United Airlines has officially closed its hub at Cleveland Hopkins International airport, ending service to the last batch of cities in its three-phased drawdown at the Ohio airport.
The Chicago-based Star Alliance carrier’s last flights to cities including Atlanta, Grand Rapids, Phoenix and Toronto departed on 5 June. It continues to operate about 70 peak day flights to its seven domestic hubs as well as select other cities, including Boston, New York LaGuardia and Orlando.
The Cleveland Airport System, which operates the airport, officially closed concourse D at midnight on 5 June, according to local reports. The 16-gate facility had handled regional flights for United.
“The demand for hub-level connecting flying through Cleveland simply isn't there," said Jeff Smisek, chairman, president and chief executive of United, in a letter to employees in February. "Ultimately, we can't create demand, but we do have a responsibility to react to it.”
United routes from Cleveland, March 2014 (top) and July 2014 (bottom)
Innovata FlightMaps Analytics
Seat capacity on United will decrease by more than 40% to about 180,000 seats in July from March, the last month that the airline operated a full schedule from Cleveland, Innovata FlightMaps Analytics shows.
Many of the discontinued flights were operated by inefficient 50-seat or smaller regional jets, which United is replacing with larger 76-seat Embraer 175s. The airline plans to remove 43 of the small jets and add 27 of the larger aircraft to its regional fleet in 2014.
Monthly seat capacity will fall even further once Silver Airways ends service to six essential air service (EAS) cities in July. The Fort Lauderdale-based regional carrier was scheduled to discontinue the United Express flights to the cities in May, however, the US Department of Transportation (DOT) extended the service obligation through 14 July when it hopes to have found replacement carriers.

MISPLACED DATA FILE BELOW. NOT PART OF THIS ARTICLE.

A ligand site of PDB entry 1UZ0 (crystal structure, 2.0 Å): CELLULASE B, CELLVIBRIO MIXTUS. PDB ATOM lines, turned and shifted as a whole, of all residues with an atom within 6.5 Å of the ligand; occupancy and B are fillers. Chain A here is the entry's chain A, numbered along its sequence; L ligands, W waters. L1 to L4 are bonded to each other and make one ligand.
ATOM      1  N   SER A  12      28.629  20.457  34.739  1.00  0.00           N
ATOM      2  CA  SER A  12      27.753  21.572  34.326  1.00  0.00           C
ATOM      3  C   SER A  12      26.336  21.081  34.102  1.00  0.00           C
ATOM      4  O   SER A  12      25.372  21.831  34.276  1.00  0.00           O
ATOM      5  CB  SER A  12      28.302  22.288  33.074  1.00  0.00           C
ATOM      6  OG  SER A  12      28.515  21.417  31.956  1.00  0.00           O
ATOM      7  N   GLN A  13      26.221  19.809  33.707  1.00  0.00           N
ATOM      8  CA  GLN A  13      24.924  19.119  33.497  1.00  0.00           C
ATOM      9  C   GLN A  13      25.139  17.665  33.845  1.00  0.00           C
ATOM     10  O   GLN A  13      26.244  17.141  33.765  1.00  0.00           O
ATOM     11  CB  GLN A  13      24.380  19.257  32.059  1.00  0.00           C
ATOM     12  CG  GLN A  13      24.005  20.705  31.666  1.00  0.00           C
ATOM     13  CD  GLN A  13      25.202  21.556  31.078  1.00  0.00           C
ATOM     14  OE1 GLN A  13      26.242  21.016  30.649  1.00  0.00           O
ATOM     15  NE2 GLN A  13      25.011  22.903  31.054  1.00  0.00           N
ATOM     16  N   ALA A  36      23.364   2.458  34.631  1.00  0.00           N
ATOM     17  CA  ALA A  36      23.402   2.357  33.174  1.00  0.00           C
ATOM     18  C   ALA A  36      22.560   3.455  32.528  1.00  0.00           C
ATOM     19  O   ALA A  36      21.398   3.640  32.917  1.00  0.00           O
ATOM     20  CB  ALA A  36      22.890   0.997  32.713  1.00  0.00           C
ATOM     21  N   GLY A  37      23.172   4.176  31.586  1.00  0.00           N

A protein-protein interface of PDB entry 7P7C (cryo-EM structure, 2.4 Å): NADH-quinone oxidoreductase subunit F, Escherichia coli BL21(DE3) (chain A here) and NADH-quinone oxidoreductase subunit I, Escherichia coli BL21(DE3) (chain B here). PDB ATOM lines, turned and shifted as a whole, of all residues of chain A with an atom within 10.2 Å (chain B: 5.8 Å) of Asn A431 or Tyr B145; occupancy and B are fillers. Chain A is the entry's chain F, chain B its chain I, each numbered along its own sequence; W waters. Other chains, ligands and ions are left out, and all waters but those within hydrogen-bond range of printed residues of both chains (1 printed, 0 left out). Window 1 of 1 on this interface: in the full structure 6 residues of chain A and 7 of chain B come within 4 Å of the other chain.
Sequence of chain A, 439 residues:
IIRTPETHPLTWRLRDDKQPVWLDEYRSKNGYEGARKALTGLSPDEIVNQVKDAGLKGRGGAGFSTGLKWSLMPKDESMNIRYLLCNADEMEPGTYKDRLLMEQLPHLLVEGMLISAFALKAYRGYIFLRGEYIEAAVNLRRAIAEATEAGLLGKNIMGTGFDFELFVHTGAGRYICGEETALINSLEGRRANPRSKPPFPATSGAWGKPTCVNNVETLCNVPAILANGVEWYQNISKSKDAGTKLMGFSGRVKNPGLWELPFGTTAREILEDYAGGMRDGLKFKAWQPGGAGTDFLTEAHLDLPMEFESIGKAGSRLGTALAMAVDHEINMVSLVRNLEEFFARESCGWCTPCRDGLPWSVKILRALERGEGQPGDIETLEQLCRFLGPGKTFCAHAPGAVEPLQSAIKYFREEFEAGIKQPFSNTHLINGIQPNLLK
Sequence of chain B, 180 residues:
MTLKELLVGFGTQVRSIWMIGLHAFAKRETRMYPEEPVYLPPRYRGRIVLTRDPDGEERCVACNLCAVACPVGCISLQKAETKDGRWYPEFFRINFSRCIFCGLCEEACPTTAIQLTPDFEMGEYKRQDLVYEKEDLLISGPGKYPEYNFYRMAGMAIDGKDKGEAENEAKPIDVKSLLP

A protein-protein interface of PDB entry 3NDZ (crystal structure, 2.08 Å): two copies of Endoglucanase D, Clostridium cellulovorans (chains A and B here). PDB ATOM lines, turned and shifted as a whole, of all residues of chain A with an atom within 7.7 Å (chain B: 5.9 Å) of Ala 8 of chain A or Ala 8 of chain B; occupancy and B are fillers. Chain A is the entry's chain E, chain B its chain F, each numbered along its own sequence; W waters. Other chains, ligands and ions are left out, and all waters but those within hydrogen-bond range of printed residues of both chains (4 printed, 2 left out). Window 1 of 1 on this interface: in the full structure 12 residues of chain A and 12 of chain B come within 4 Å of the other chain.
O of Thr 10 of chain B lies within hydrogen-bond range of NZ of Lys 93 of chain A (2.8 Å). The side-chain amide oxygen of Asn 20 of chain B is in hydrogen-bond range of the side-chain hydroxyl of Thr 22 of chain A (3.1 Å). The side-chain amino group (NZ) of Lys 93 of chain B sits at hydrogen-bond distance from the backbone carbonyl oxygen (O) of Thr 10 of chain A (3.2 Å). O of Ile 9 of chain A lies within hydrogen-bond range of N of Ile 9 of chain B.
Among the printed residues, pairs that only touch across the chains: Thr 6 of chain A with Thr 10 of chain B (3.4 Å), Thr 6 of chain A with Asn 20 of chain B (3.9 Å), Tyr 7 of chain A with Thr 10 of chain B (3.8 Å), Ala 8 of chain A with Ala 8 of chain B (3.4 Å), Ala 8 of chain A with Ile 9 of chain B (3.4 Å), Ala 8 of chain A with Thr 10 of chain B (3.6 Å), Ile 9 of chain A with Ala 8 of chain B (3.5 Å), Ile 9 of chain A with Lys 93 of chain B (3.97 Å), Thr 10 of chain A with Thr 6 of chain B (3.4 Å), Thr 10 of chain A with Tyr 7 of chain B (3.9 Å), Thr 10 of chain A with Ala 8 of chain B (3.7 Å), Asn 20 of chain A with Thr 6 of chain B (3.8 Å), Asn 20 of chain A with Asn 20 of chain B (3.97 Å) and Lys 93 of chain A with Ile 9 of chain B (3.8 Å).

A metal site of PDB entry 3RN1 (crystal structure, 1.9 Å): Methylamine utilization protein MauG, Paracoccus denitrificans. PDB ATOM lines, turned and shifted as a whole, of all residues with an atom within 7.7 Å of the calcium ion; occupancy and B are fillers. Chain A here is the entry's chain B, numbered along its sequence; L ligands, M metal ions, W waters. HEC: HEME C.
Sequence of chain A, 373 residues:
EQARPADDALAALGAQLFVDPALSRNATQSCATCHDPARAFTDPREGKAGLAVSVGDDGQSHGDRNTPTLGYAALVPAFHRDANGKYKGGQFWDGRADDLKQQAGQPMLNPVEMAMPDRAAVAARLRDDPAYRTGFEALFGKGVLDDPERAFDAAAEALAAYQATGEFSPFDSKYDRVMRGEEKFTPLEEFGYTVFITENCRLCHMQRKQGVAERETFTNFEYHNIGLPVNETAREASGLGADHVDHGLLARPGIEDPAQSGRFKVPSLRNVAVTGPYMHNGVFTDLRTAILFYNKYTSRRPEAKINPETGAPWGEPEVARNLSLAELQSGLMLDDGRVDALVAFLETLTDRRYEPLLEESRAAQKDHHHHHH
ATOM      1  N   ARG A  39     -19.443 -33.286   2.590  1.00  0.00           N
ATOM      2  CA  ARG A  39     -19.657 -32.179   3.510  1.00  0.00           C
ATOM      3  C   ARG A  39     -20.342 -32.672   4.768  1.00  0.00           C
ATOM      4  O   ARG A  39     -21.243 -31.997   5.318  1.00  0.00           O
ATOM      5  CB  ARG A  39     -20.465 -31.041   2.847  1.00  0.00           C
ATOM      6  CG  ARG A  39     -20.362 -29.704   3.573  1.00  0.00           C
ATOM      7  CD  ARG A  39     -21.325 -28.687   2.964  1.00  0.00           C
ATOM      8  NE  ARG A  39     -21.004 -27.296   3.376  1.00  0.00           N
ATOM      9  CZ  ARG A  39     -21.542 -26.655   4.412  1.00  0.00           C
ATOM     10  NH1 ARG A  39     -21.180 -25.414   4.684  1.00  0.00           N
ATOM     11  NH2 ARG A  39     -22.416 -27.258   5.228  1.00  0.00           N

The discontinued cities include Bradford, Dubois and Franklin/Oil City in Pennsylvania, Jamestown in New York, Marietta in Ohio and Parkersburg in West Virginia.
United has shifted some connecting service from Cleveland to its hub at Chicago O’Hare International airport. New flights began to Erie, Pennsylvania, and Flint, Michigan, on 5 June.
Other airports, including Richmond International, have yet to see the seats lost by the Cleveland cuts replaced by additional flights or higher gauge aircraft to other United hubs.
Closing Cleveland is expected to benefit United, which has lagged the industry financially since 2012.
Smisek called the move to eliminate its hub in Cleveland a “tough decision” that the carrier had to take in order to maximise profit, at an industrials conference earlier in June.
“Cleveland had good local traffic but it had underperforming flow traffic,” he says.
United reported an operating loss of $349 million on $8.7 billion in operating revenues in the first quarter, a period when all other mainline carriers reported record or near record profits.
Fitch Ratings said the decision was a credit positive after the announcement was made in February.
Delta Air Lines and Frontier Airlines are expanding in Cleveland as United exits. The former has added service to Hartford, Indianapolis and Raleigh/Durham, while the latter plans to add service to Atlanta, Fort Lauderdale, Fort Myers, Orlando, Phoenix, Raleigh-Durham, Seattle/Tacoma and Tampa later in June.
Overall seat capacity at Cleveland Hopkins will only decline 16.5% to about 390,000 seats with the service additions from March to July, according to Innovata. However, the airport will lose nonstop service to 25 cities.